Bridging the gap between rich and poor in Saudi Arabia

Saudi Arabia has earned plaudits for its economic performance and expenditure increases have been announced, but analysts say more needs to be done to bridge the gap between rich and poor.

Saudi job seekers at an employment centre in Jeddah. In a bid to help the unemployed, King Abdullah has announced expenditure increases totalling 350 billion riyals.
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Saudi Arabia has emerged as an economic star with major financial institutions, but appearances can be deceiving.

Saudi policymakers have been quick to measure the economy's progress against international indexes, such as the World Bank's annual Doing Business report, that gauge economic regulations.

On the basis of indicators such as the time taken to start a business and levels of investor protection, the country has made great gains up the bank's globally recognised benchmark.

The nation is 11th in this year's ranking, higher than any other GCC state and up one place from last year.

Some in the kingdom say the figures mask a more challenging reality.

"Sometimes the international indicators are not really sensing actual life," says Ghazi Binzagr, a board member of the Binzagr Group of Companies.

Mr Binzagr, whose company is one of the largest products distributors in the kingdom, believes there is a need for deeper reform. He is not alone in his views.

"More deregulation is needed," says Abdullah Murad, a commercial lawyer based in Jeddah. "There are too many rules and processes in place. For people to come and invest Saudi Arabia regulations need to be opened."

Mr Murad estimates it takes as long as two months to gain a licence to open a business. In contrast, the Doing Business assessment says only five days are required to register a company in Saudi Arabia.

Red tape is putting at risk a growing surge in interest from prospective foreign investors from the Far East, especially China, Singapore and Malaysia, Mr Murad says.

Such overseas investment has been identified as vital by the government as it looks to the private sector to help to find jobs.

Unemployment runs at 10 per cent, rising to 39 per cent among those aged between 20 and 24. Anger at a shortage of jobs was one catalyst of the recent uprisings in other parts of the Middle East.

"The ideal way to treat the disease of unemployment would be procedures agreed with the private sector," said Prince Khalid al Faisal bin Abdul Aziz Al Saud, the governor of Makkahprovince in western Saudi Arabia, during the Jeddah Economic Forum last week.

"There is a very strong will in the private sector to help solve this problem."

In a bid to help the unemployed and to ease a pressing income gap between rich and poor, King Abdullah on March 18 announced expenditure increases, estimated to total 350 billion riyals (Dh342.8bn).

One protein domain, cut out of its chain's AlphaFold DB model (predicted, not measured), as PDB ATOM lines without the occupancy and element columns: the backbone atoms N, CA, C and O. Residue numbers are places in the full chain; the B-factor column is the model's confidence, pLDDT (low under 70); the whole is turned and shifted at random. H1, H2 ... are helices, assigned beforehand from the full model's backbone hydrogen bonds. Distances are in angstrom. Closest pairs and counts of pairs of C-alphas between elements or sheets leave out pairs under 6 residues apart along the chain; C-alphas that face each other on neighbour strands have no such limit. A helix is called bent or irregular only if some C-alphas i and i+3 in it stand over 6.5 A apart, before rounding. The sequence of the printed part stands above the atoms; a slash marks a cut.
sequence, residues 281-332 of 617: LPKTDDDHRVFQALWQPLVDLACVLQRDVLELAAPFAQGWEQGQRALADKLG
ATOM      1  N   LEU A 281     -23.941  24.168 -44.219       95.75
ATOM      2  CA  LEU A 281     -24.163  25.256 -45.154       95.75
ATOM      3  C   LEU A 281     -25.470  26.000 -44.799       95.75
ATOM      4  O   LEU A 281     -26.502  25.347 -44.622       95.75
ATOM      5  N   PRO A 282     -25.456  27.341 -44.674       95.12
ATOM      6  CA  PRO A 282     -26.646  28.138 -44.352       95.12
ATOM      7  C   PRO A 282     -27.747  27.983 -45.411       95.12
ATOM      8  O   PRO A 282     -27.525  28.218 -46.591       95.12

The king's action followed a US$36bn (Dh132.23bn) handout package ordered last month. The measures were heralded by policymakers as a huge boost to economic development.

But to ensure real economic progress, officials may need to make fundamental changes in policy direction, say economists.

Since the 1990s, Saudi Arabia has channelled its oil wealth into rapidly developing its economy. Although such efforts have contributed to impressive growth rates, they have also had unwelcome side-effects - rampant inflation, for one, but also a growing gap between society's haves and have-nots.

Beggars tapping on car windows at traffic lights in Jeddah, the kingdom's second city, are proof that not all have shared in the recent prosperity push.

"The focus has been on economic efficiency and that balance will have to change," says Dr Jarmo Kotilaine, the chief economist for NCB in Saudi Arabia. "Increasingly, what you need to think about is: 'Is everybody benefiting and getting a reasonable slice of the pie?'"

From Bahrain to Yemen, brewing tensions on the kingdom's borders helped to force King Abdullah's hand.

Analysts agree the measures will play a positive role in spurring the economy.

Jadwa Investment last week raised its GDP forecast to 5.6 per cent this year, the highest since 2005. Spending in the two royal decrees would bolster non-oil private sector expansion, offsetting a weaker regional economy and waning foreign investment appetite, it said.

But questions remain about the package offered.

"Some parts of society may find it disappointing that there's no greater movement towards greater structural reform and greater inclusiveness within the economic plan," says Professor Nouriel Roubini, the New York University economist.

Questions also arise about the sustainability of unemployment benefits of 2,000 riyals for each job seeker. Youth unemployment is already considerable but the future challenge appears even more immense. The kingdom's working age population will rise by 73 per cent by 2050, the highest of the 30 biggest global economies, according to HSBC research.

A big part of the two measures will be funnelled into education as officials recognise the need to better link up young Saudis with the labour market. But that still does not benefit everyone, say economists.

"They have been taking important steps," says Dr Kotilaine. "But if you are a poor unemployed middle-aged person in Saudi, how does it help you?

"All it does is improve the opportunities your children may face 10 or 20 years down the line but does nothing to address your economic concerns."